I did my CELTA in the UK with International House and they seemed great.
You do hear some bad stories. I was in Japan for the first two years after taking my CELTA - that is, until a few weeks ago - and there were a huge number of complaints about most of the big schools.
I worked for one of those big schools, and can say that the complaints are true to some extent. Most foreign teachers of English in Japan have no teaching qualification, get no real training and little support on the job, and can be under a lot of pressure to maintain the financial viability of their school in a steadily declining industry.
Sometimes, though, you get the feeling that the teachers simply didn't anticipate having to work hard in a responsible job, rather than getting a nice, easy working holiday. Sometimes, the complaints your hear from the teachers are down to them not acting especially mature or realistic, or failing to communicate or understand that Japanese culture is simply not the same as that of wherever they come from.
Also be aware that a lot of people vent online, and that doesn't necessarily represent the balance of their experience.
Then again, I have read about companies in some countries that seem to be out to rip you off/screw you over, pure and simple.
My experience of working in Japan, for two different companies over two years, is pretty mixed. My immediate colleagues and students were fantastic; the higher levels of management somewhat lacking in competence and people skills.
I love the teaching and in no way regret not doing the PGCE. Maybe that's something I'll return to one day. Then again, within EFL, I can continue to teach, do my DELTA, then potentially move towards teacher training and/or school management. One day, I'd like to do a masters in something to do with EFL and possibly go into the more academic side of the field. There's a lot of possibility.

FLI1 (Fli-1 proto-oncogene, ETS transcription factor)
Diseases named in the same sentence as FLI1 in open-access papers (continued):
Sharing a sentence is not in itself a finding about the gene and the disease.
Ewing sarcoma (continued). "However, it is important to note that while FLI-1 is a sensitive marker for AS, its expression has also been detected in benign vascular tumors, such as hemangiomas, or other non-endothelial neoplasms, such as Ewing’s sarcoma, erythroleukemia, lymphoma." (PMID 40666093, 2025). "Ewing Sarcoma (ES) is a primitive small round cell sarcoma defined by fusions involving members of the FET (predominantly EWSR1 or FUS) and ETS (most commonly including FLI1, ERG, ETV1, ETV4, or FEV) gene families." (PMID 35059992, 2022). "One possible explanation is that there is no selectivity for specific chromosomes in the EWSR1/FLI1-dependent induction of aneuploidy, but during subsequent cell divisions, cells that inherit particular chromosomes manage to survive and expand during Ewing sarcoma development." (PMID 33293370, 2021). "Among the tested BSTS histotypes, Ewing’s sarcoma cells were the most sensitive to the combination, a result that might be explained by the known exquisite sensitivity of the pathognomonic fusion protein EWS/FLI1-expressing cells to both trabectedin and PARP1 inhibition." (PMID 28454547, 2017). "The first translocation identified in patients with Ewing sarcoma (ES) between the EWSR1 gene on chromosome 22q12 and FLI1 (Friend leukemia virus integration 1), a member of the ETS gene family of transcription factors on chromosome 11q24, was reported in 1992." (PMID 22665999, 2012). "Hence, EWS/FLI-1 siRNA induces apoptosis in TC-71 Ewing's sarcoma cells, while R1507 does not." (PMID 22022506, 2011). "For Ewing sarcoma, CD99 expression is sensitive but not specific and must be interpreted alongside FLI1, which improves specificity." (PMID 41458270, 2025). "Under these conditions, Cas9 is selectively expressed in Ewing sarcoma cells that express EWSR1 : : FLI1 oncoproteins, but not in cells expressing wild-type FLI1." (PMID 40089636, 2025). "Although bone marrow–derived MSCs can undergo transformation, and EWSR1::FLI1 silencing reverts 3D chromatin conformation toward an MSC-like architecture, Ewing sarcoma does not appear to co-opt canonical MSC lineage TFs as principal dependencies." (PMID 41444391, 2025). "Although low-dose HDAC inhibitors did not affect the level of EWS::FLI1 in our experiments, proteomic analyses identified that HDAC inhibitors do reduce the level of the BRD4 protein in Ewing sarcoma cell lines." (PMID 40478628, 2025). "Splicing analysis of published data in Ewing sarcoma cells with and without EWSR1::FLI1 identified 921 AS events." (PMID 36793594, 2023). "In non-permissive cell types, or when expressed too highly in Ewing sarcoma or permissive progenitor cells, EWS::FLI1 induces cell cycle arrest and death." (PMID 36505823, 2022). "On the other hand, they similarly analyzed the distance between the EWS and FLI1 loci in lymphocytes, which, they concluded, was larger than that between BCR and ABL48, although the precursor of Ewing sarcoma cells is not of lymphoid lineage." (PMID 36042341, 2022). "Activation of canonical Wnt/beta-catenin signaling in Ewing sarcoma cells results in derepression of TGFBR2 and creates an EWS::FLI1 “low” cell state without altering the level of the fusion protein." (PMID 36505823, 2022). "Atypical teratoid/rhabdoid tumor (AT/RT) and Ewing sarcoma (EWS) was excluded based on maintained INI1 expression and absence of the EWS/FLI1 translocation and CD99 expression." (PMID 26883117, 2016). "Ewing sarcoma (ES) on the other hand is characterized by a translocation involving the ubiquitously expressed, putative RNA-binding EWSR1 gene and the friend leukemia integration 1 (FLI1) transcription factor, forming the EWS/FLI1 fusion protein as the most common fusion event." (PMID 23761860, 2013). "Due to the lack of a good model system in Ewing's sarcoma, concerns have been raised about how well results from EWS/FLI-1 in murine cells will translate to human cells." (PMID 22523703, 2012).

If you do the PGCE, you'll probably be doing less pure teaching. More of your job will be about managing the classroom environment to ensure learning is taking place at all. So even though less learning might go on in your classroom, you'll potentially play a more important role in the development of young people as human beings. You might be the inspiration they need in life. My cousin has been teaching in an educationally low-achieving part of Hackney, east London, for a few years now, and loves that aspect of the job.
Going back to EFL, there are bad schools and there are great schools. With some research, you should be able to find somewhere you'd be happy. Once you get into a country and start to learn the language and gain more experience of the place, you'll be able to find out much more about other good schools in the area.
If you want to teach EFL in a language school, look into International House for your CELTA. Study with them and get a good pass, and they might hire you to work in one of their schools right after qualifying.
International schools teaching a national curriculum probably pay better and might give you more holiday and benefits.